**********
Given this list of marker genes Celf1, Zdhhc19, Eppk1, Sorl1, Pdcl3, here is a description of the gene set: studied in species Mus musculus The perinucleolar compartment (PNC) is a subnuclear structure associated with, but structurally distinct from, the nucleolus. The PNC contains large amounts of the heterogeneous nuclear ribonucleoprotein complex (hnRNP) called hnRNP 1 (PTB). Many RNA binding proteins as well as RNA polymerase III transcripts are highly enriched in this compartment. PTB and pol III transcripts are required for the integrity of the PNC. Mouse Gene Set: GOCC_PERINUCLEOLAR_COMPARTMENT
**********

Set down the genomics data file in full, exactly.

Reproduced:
Given this list of marker genes Celf1, Zdhhc19, Eppk1, Sorl1, Pdcl3, here is a description of the gene set: studied in species Mus musculus The perinucleolar compartment (PNC) is a subnuclear structure associated with, but structurally distinct from, the nucleolus. The PNC contains large amounts of the heterogeneous nuclear ribonucleoprotein complex (hnRNP) called hnRNP 1 (PTB). Many RNA binding proteins as well as RNA polymerase III transcripts are highly enriched in this compartment. PTB and pol III transcripts are required for the integrity of the PNC. Mouse Gene Set: GOCC_PERINUCLEOLAR_COMPARTMENT